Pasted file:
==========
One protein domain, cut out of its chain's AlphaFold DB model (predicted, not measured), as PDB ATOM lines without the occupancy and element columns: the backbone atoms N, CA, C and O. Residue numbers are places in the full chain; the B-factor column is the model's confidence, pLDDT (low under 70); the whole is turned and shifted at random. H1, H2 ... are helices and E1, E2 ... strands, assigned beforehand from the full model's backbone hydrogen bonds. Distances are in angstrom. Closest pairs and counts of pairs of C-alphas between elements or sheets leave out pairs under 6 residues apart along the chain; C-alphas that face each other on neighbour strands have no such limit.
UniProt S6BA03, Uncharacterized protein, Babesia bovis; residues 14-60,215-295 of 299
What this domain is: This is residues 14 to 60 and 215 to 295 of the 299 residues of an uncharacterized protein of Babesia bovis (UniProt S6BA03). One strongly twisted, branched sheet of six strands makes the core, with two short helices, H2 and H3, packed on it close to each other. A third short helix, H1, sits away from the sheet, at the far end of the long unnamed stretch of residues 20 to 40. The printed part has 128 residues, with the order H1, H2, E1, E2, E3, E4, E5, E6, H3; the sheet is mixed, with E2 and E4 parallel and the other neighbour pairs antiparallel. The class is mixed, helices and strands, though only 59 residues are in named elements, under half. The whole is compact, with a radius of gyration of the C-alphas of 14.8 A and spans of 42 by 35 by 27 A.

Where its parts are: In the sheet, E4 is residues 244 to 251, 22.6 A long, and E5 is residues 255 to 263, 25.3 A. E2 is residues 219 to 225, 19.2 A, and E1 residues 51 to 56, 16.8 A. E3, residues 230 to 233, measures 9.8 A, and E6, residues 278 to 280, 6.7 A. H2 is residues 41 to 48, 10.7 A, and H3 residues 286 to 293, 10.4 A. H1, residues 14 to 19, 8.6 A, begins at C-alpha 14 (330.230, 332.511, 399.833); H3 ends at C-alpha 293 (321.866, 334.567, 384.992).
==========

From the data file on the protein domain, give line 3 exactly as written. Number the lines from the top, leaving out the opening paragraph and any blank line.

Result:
Where its parts are: In the sheet, E4 is residues 244 to 251, 22.6 A long, and E5 is residues 255 to 263, 25.3 A. E2 is residues 219 to 225, 19.2 A, and E1 residues 51 to 56, 16.8 A. E3, residues 230 to 233, measures 9.8 A, and E6, residues 278 to 280, 6.7 A. H2 is residues 41 to 48, 10.7 A, and H3 residues 286 to 293, 10.4 A. H1, residues 14 to 19, 8.6 A, begins at C-alpha 14 (330.230, 332.511, 399.833); H3 ends at C-alpha 293 (321.866, 334.567, 384.992).